Same thing happens in Max and the tracks you are referring to, only that Max allows you to create your own MD so there's many possibilities.

 

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2 hours ago, xox said:

^ok, i understand that but pendula hv moda and steady gonk one dont sound that simple and they surely sound deterministic in every way with a clear progression within them

Another visualization is that of the double pendulum - Imagine the below but with one oscillating data value feeding into another (and possibly into another):

 

 

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its not like they press bang and max msp churned out pendulu hv moda, its just shrouded in so much mystique talking about it fuddles it up even more. there could be loads of pre sequenced stuff  on hv moda, ableton shit maybe, idk. 

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I don't believe that it is as deep as people (like to) think. 

The complexity of the music doesn't mean that it's necessarily complex to make. 

They're explorers. We get to listen to some of their experiments. 

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On 6/11/2019 at 12:28 PM, flacid said:

I don't believe that it is as deep as people (like to) think. 

The complexity of the music doesn't mean that it's necessarily complex to make. 

They're explorers. We get to listen to some of their experiments. 

Really?! And I thought it’s blue. 

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On 6/11/2019 at 12:28 PM, flacid said:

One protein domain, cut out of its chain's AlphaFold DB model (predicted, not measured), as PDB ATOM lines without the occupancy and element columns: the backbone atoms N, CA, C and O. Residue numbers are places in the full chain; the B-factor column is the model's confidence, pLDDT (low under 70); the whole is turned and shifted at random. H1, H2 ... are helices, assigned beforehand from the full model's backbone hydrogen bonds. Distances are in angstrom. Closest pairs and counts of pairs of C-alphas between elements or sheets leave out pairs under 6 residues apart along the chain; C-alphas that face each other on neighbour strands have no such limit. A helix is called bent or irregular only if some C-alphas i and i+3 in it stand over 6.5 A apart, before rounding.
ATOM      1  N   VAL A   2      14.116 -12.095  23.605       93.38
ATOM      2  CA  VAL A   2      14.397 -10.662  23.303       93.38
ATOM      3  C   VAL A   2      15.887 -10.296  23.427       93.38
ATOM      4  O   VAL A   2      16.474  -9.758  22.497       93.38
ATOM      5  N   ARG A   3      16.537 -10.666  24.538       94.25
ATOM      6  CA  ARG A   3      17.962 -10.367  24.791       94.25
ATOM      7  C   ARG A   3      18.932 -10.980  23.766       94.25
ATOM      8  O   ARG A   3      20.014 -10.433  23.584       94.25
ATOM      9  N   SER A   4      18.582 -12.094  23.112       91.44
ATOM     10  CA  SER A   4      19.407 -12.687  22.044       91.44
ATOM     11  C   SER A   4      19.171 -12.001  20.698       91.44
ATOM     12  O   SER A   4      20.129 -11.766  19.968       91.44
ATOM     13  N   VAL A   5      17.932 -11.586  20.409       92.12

I don't believe that it is as deep as people (like to) think. 

The complexity of the music doesn't mean that it's necessarily complex to make. 

They're explorers. We get to listen to some of their experiments. 

Sometimes it's reversed: seemingly simple sounding music is more complex (to make) as it sounds. And somedays it sounds complex and it is. But perhaps not for the same reason.

But "deep" and "musically complex" and "complex to make" are not the same either. And often don't correlate at all.

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Posted (edited)

I loaded the MachineDrum patches they released from the live stuff and it sounds amazing but nothing more complex than excellent programming and sound design. They really know what they are doing with the synth for sure but breaking it down it’s nothing more than 2 bar 32 step patterns triggering sounds they have created from the onboard synths with automation (p-locks) and some clever choke groups.